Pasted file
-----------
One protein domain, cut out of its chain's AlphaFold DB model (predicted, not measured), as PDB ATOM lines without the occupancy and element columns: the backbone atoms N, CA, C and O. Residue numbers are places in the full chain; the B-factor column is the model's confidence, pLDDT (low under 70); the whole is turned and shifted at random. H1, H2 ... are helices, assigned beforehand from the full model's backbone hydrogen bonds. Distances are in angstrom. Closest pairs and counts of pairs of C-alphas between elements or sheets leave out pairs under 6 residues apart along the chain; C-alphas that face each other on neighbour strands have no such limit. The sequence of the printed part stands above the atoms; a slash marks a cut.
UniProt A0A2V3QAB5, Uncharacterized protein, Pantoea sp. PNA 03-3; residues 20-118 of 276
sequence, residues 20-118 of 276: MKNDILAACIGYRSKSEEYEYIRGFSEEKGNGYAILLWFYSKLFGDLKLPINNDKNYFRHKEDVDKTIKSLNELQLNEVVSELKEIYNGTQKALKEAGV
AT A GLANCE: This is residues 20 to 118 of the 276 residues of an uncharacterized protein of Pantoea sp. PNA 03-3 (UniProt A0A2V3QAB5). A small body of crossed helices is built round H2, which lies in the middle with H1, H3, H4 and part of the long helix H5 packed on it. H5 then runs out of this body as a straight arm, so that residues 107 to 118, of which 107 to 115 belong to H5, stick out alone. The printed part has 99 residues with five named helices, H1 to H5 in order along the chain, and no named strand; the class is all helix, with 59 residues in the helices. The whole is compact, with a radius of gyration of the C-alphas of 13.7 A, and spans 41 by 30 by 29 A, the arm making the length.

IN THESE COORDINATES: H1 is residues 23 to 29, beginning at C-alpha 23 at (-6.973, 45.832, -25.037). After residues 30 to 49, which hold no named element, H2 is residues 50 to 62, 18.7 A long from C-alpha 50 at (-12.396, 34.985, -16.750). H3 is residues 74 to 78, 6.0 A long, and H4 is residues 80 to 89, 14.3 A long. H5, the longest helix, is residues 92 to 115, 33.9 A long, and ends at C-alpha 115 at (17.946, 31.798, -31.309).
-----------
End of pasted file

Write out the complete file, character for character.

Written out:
One protein domain, cut out of its chain's AlphaFold DB model (predicted, not measured), as PDB ATOM lines without the occupancy and element columns: the backbone atoms N, CA, C and O. Residue numbers are places in the full chain; the B-factor column is the model's confidence, pLDDT (low under 70); the whole is turned and shifted at random. H1, H2 ... are helices, assigned beforehand from the full model's backbone hydrogen bonds. Distances are in angstrom. Closest pairs and counts of pairs of C-alphas between elements or sheets leave out pairs under 6 residues apart along the chain; C-alphas that face each other on neighbour strands have no such limit. The sequence of the printed part stands above the atoms; a slash marks a cut.
UniProt A0A2V3QAB5, Uncharacterized protein, Pantoea sp. PNA 03-3; residues 20-118 of 276
sequence, residues 20-118 of 276: MKNDILAACIGYRSKSEEYEYIRGFSEEKGNGYAILLWFYSKLFGDLKLPINNDKNYFRHKEDVDKTIKSLNELQLNEVVSELKEIYNGTQKALKEAGV
AT A GLANCE: This is residues 20 to 118 of the 276 residues of an uncharacterized protein of Pantoea sp. PNA 03-3 (UniProt A0A2V3QAB5). A small body of crossed helices is built round H2, which lies in the middle with H1, H3, H4 and part of the long helix H5 packed on it. H5 then runs out of this body as a straight arm, so that residues 107 to 118, of which 107 to 115 belong to H5, stick out alone. The printed part has 99 residues with five named helices, H1 to H5 in order along the chain, and no named strand; the class is all helix, with 59 residues in the helices. The whole is compact, with a radius of gyration of the C-alphas of 13.7 A, and spans 41 by 30 by 29 A, the arm making the length.

IN THESE COORDINATES: H1 is residues 23 to 29, beginning at C-alpha 23 at (-6.973, 45.832, -25.037). After residues 30 to 49, which hold no named element, H2 is residues 50 to 62, 18.7 A long from C-alpha 50 at (-12.396, 34.985, -16.750). H3 is residues 74 to 78, 6.0 A long, and H4 is residues 80 to 89, 14.3 A long. H5, the longest helix, is residues 92 to 115, 33.9 A long, and ends at C-alpha 115 at (17.946, 31.798, -31.309).